Historically, corporate entities - and the athletes they sponsored, have refrained from sharing their thoughts on social and political issues. Michael Jordan once joked about his own reservations to comment on politics, “Republicans buy sneakers, too.” However, in today’s world of social media, the ‘apolitical’ approach no longer fits. Michael Jordan, for instance, just pledged $100m in the fight for racial inequality.
In this media-age, companies can no longer fly under the radar. There is no space for vague messaging either. A new survey conducted by the data company Morning Consult found messages expressing support on social media were the least likely to satisfy respondents. Most people want companies to commit resources to help communities recover from unrest and make their own workplaces less racist.
Companies failing to create a meaningful connection between their words (or black squares on Instagram) and action have been, rightfully, called out – from L’Oreal to the NFL. The Guardian’s Barry Glendenninghas called on FIFA and UEFA’s response to the solidarity shown by players with George Floyd to be “more than platitudes”.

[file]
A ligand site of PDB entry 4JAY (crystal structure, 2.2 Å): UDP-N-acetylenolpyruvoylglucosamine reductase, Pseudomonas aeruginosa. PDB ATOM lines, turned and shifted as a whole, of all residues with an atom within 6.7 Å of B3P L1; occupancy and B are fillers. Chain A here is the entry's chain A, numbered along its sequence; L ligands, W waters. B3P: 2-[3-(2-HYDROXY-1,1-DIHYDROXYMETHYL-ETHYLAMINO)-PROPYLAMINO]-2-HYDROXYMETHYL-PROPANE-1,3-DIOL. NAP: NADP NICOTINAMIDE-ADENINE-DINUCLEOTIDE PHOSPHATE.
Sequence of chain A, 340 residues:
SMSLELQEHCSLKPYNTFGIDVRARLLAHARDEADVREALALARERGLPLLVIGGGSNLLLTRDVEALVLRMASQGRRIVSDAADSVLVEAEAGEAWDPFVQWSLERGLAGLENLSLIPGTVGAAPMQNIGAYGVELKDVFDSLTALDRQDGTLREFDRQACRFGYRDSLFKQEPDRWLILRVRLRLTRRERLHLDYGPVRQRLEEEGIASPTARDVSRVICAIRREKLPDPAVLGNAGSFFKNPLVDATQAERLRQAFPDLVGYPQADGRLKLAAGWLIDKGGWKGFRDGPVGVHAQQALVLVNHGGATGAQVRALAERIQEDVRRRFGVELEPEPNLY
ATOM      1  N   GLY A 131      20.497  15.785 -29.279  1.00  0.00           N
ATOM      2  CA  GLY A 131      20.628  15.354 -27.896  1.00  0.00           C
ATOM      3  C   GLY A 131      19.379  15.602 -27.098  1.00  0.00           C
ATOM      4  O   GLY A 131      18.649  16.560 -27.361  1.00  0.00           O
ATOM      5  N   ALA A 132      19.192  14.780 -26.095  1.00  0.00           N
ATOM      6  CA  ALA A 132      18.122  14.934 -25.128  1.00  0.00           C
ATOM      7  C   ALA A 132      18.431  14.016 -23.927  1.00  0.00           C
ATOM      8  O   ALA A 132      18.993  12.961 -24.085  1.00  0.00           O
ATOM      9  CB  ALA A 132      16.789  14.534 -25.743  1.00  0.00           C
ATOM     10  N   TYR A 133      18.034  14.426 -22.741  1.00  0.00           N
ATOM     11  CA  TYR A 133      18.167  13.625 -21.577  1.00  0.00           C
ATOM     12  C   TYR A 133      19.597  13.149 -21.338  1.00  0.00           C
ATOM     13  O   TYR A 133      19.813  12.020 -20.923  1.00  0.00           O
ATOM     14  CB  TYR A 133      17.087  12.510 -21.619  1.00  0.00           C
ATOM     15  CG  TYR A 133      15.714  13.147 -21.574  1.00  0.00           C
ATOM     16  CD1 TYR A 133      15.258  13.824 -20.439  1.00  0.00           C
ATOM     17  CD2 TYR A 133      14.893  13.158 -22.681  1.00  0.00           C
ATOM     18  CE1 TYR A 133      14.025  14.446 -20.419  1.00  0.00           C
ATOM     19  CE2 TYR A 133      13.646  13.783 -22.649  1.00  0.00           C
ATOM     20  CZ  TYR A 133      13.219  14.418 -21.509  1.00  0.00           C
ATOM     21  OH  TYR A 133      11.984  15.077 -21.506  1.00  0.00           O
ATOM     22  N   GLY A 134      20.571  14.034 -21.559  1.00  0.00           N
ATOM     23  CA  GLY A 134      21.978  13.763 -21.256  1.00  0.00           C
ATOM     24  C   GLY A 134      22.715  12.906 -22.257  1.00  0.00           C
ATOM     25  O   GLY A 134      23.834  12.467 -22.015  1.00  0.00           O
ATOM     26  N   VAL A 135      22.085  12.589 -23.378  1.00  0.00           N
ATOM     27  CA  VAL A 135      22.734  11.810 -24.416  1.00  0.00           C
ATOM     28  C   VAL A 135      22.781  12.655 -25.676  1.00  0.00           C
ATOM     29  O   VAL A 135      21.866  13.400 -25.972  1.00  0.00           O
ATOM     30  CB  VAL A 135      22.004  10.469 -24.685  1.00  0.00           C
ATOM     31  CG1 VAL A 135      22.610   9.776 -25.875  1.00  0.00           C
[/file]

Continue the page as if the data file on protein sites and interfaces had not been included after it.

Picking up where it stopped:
As the FT states,“Those who go the furthest risk a backlash, but might also profit.” Echoing the thoughts of Liverpool and England full back, Trent Alexander-Arnold, "I hope we are living right now in a moment in history that is massive. I hope this is the moment we see real change, and permanent change. I hope this is the moment we see equality for every race, every gender, everything."
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